Great Books and more

Sing a Little Song

musical notesSinging is fun but research has found that it is more than just that; it is also good for your health, lowering stress and releasing endorphins that create a feeling of pleasure.  Singing with your children will make you happy regardless of your musical abilities.  And there is even more reason to sing with them, it puts them on the road to reading success.  How?  Singing helps children, even ones who are very young, hear the sounds that make up words. Researchers call this phonological awareness.  Being able to hear distinct sounds helps children recognize those sounds and syllables when they are learning how to read.

Oakland Public Library can help you find songs and make singing fun in several ways:

copy of book coverWe have a collection of songbooks, many of which include the tune and lyrics in the back.  You can find them in our nonfiction collections under the 782 call number.  One of my favorites is The Seals on the Bus by Lenny Hort.

 

copy of cd coverWe also have collections of music CDs that you can borrow.  They range from lullabies for babies to the Frozen soundtrack.  Come and check them out!

Finally, we have a new music service, Freegal that lets you download and stream music from popular artists.  For music especially created for kids, click on “genres” on the bar at the top of the page, and then select “Children’s Music.”

As always, all of these materials and services are free, so check them out and let your voices soar!

Q&A: Patrons ask; librarians answer: Superhero books for my 4-year-old; bad idea or good idea?

Q: My child wants to read about superheroes, but those DC & Marvel comic books are too violent! Do you have anything for younger kids?  He’s only 4 years old. Kapow by O'Connor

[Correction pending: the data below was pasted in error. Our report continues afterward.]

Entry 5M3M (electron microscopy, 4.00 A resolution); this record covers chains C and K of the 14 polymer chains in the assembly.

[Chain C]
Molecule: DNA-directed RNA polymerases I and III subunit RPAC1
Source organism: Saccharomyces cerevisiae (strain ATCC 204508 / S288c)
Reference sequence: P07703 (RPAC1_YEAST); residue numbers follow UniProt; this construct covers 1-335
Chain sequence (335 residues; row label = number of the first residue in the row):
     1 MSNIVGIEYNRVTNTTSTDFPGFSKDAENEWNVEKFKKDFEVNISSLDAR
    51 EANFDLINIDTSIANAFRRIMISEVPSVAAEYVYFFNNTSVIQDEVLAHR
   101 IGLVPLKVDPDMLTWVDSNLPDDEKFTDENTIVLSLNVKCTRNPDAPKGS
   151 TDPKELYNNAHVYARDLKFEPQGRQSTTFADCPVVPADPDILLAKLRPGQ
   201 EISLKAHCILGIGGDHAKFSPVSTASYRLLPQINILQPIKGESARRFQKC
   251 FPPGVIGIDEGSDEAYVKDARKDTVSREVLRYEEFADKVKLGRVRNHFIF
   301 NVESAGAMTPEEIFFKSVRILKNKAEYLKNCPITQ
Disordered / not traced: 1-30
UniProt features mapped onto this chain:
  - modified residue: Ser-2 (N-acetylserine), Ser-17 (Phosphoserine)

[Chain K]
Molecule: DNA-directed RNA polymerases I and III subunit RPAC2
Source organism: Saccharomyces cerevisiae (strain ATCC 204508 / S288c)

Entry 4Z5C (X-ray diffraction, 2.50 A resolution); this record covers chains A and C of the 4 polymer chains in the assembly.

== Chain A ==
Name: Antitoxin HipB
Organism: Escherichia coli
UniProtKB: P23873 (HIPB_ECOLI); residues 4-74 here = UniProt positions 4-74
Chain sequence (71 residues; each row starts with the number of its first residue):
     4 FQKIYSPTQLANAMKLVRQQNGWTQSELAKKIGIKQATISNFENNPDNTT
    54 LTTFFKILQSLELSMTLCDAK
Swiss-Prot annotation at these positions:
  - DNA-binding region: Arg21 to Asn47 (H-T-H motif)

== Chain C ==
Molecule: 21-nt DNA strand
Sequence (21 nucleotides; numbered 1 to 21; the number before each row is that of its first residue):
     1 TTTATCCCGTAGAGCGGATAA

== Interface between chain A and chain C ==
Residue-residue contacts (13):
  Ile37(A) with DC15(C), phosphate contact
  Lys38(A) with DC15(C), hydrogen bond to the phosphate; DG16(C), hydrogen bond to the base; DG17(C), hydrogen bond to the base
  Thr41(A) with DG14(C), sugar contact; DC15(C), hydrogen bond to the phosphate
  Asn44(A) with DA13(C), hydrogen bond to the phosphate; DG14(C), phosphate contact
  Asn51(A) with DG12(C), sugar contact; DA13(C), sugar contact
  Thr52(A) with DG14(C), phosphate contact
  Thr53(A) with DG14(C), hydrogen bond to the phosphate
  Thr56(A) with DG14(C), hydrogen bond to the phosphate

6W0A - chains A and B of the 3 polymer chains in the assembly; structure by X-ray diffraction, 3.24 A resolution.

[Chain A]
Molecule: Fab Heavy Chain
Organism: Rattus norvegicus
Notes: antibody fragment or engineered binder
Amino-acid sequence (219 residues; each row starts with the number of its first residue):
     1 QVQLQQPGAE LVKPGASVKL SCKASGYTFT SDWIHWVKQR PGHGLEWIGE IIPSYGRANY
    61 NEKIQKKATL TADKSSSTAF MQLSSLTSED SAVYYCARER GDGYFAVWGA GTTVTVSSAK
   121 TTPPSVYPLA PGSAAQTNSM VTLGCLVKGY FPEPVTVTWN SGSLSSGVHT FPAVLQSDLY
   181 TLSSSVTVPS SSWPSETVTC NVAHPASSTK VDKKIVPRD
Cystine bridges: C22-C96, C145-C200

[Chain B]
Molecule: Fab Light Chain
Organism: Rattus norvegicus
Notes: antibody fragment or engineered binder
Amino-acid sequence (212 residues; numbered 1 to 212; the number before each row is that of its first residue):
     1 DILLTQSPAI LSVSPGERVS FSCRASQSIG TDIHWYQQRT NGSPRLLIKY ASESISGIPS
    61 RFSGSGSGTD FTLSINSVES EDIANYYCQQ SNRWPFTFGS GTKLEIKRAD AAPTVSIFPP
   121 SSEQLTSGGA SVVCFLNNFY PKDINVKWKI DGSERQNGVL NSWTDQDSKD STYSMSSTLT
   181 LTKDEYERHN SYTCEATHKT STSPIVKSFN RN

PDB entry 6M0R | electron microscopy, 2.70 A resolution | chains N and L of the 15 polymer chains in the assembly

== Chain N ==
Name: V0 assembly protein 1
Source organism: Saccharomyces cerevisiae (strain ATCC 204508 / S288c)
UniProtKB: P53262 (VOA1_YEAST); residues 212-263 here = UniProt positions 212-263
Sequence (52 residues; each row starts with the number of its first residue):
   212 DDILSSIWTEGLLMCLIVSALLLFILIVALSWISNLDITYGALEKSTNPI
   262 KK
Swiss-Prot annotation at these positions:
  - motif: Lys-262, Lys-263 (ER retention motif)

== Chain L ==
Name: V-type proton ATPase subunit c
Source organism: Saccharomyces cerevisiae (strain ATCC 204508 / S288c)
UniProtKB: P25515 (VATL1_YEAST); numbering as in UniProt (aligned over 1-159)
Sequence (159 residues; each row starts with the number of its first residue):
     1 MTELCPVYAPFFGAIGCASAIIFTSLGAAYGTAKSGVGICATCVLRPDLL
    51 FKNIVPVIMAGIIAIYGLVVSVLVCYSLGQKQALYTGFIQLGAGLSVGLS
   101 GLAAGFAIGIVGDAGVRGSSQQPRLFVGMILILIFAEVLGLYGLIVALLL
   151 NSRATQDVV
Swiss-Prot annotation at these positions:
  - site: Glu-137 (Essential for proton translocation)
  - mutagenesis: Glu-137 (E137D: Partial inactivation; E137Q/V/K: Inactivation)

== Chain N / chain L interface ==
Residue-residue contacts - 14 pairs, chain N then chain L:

A: Yes, we do! Here's a list of titles you can read aloud to your kids today – all of them about superheroes, most aimed at younger kids, ages 3 to 6.

The past decade has seen an explosion of picture books about superheroes. Many parents are concerned about violence in books and other media for children, and the basic idea of a superhero is that there's a bad guy to stop. If there's a bad guy, there's a strong likelihood that there's going to be fighting, maybe blood, and possibly death.

Wonder Woman by CosentinoClever authors & illustrators have managed to craft stories that include all the positive elements of superheroes (standing up for what's right, working together as a team, using your own special abilities, helping others, and wearing a cape) while de-emphasizing the terrible elements of the evil villains. In these books, the villains are not indestructible, the violence is off-screen, the battle doesn’t cause massive destruction, and the bad guy is stopped - not killed.

If you are hesitant to read these books aloud to your child, here are some further thoughts on reading violent books to children. First, there are books for every emotional, social, and intellectual stage of development. Can a case be made in favor of books that contain “violence” that is appropriate to each level? Consider these observations from the Children's Librarian's Desk: Courageous Captain America by Thomas

  1. Violence is clearly fascinating to many children (as well as teens and adults). The Mighty Thor by Thomas